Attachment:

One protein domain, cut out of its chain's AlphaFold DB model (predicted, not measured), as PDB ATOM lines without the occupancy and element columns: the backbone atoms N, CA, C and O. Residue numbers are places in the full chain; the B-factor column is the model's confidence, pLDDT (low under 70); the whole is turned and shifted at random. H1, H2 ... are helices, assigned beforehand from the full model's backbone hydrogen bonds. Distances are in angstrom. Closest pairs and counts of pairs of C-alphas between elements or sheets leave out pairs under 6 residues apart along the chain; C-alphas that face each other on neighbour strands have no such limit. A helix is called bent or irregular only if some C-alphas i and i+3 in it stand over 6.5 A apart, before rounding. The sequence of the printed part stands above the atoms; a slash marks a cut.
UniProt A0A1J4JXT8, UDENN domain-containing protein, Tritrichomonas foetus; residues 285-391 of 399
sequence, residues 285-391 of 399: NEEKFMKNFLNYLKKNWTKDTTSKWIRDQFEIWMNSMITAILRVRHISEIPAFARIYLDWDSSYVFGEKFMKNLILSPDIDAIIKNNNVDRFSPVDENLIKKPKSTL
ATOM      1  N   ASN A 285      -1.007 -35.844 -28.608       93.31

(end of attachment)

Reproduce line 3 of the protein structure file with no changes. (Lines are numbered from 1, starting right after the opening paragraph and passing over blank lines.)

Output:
ATOM      1  N   ASN A 285      -1.007 -35.844 -28.608       93.31